The Excess of heat is basically like being in this scenario, just without the sand and camels. The body can become extremely dehydrated, causing a dazed and dizzy experience. Other symptoms include fever, irritation, inflammation, dark urine, constipation, coughing yellow phlegm, and pink or red eyes and face.
In ancient China, heat is deeply connected with the idea that a force of evil is injuring your body. The evil troubles your mind and attacks your body as a result.
Dryness is closely linked to heat, as its symptoms work as a continuation and evolution of the dehydration experienced there. Much like the season of autumn, dryness brings about a physical drought. You might have an intense depletion of natural bodily fluids, causing constipation, dry coughs and skin, and extreme thirst.
The difference between heat and dryness is the way in which the dehydration occurs. Heat “evaporates” your fluids by consequence of the body temperature. On the other hand, dryness sucks away your fluids due to a general lack of supply. Dryness attacks through the mouth and nose. Similar to viruses, it enters through those doors to reach the Lungs.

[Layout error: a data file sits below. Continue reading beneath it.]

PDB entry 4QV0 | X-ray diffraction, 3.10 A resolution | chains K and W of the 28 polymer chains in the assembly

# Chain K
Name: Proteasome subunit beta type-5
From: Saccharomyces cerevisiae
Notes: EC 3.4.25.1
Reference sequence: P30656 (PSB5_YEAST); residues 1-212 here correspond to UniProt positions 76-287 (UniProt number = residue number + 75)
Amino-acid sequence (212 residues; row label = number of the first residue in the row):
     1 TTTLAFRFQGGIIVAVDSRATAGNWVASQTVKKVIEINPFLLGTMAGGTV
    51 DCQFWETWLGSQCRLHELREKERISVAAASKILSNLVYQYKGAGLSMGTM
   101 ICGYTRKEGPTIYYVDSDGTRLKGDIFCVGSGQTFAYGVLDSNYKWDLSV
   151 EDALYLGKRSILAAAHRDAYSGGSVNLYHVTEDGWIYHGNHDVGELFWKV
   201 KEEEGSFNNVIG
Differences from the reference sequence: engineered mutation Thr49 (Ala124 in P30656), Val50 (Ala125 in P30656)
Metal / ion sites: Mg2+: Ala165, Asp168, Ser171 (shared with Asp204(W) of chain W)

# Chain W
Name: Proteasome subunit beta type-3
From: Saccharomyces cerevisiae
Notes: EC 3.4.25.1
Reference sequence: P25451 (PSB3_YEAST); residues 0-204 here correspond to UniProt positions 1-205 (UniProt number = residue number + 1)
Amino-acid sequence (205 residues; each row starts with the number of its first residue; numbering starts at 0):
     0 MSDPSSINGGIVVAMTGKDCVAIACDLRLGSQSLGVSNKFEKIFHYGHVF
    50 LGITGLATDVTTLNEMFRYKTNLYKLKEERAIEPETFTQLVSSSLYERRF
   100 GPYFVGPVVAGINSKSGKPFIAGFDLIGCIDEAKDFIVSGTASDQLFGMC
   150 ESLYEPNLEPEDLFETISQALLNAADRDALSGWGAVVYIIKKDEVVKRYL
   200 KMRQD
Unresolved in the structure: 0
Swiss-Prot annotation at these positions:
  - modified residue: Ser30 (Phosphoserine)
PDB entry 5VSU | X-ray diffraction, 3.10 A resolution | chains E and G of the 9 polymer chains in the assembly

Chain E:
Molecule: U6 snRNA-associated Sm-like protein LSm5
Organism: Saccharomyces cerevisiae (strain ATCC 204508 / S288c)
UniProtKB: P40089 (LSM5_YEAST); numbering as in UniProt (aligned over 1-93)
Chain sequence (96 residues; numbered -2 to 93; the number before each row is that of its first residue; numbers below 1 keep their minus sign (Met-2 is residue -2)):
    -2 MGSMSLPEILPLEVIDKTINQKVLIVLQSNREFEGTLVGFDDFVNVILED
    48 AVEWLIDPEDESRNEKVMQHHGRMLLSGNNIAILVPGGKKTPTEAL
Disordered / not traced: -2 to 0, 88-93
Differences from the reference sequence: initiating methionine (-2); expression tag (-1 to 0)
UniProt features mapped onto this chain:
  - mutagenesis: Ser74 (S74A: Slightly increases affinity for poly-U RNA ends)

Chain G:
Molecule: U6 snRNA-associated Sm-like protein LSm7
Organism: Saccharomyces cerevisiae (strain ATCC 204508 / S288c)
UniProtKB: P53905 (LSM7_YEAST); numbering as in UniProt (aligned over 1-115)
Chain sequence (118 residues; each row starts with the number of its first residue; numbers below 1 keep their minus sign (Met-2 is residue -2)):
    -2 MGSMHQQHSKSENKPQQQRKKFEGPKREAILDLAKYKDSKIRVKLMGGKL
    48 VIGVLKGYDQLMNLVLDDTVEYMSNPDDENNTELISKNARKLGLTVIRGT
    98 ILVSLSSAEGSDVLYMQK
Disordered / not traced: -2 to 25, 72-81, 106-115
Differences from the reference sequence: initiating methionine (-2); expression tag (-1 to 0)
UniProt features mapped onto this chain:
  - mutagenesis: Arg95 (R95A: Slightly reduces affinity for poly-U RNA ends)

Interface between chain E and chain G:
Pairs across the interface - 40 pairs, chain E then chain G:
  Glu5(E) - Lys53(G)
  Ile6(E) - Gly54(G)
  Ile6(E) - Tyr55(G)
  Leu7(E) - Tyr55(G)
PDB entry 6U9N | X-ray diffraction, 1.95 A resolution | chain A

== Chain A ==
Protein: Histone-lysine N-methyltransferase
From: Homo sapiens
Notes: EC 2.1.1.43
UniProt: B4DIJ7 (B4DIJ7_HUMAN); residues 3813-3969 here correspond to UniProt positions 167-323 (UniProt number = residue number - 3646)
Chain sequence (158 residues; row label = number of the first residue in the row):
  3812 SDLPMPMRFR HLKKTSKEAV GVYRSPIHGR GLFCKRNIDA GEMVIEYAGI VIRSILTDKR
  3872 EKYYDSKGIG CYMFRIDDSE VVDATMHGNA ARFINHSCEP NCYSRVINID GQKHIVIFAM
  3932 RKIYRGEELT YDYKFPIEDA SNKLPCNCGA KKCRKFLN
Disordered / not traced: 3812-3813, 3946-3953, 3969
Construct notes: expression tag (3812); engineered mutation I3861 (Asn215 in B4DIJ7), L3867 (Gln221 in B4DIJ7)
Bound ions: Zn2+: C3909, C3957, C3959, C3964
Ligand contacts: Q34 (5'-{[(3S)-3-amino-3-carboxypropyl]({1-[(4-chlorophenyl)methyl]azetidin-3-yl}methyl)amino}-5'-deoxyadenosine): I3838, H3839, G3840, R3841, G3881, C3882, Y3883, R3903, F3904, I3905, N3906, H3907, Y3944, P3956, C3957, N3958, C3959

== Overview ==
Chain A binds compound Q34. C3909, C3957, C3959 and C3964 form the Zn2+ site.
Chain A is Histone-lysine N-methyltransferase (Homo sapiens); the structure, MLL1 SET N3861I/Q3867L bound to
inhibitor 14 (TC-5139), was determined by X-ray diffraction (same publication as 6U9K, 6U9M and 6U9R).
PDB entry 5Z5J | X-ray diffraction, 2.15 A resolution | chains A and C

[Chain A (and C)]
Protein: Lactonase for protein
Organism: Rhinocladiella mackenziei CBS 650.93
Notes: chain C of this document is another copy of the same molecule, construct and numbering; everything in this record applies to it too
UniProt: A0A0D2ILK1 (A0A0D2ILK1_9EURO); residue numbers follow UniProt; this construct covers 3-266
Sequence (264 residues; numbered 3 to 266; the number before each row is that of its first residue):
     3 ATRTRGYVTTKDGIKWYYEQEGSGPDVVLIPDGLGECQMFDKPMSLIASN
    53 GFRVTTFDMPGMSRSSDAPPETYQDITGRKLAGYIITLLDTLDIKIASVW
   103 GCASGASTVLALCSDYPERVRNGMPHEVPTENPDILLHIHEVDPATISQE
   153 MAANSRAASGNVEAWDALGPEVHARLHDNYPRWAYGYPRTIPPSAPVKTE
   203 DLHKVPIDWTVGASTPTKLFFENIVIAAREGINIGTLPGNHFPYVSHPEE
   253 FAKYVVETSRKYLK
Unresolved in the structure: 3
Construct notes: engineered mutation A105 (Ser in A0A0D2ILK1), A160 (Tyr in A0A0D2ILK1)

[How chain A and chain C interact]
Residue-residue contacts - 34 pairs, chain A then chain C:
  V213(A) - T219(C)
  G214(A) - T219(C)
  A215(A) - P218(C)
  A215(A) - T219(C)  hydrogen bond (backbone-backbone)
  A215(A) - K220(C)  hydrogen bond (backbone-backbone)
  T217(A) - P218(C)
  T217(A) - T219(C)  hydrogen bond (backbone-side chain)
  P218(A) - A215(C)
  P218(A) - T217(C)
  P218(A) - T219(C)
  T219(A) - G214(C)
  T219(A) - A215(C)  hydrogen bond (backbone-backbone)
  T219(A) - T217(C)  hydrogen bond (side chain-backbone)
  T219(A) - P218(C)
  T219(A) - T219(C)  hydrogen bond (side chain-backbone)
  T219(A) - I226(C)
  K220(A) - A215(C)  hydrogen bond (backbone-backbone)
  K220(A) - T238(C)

We all know what it’s like to get caught in the rain without an umbrella. The excess of dampness is true to the nature of its name. It makes you feel heavier and slower-moving, just like when your clothes are wet.
Symptoms of dampness tend to hang around for some time, as the condition is typically in no rush to “dry out”. If you live in a place with high humidity, frequent rain storms, you’re more likely to get a dampness condition. You may feel sluggish, and your urine may cloud as well. You may also develop sticky phlegm.
Don’t get it twisted, this type of heat is very different from the one mentioned above. Summer heat isn’t strongly related to internal causes of dehydration. Instead, it’s linked purely with getting too much sun, resulting in sunstroke or extreme insolation. If you live in a place with long days hot sun exposure, you’re more at risk to fall under the summer heat excess.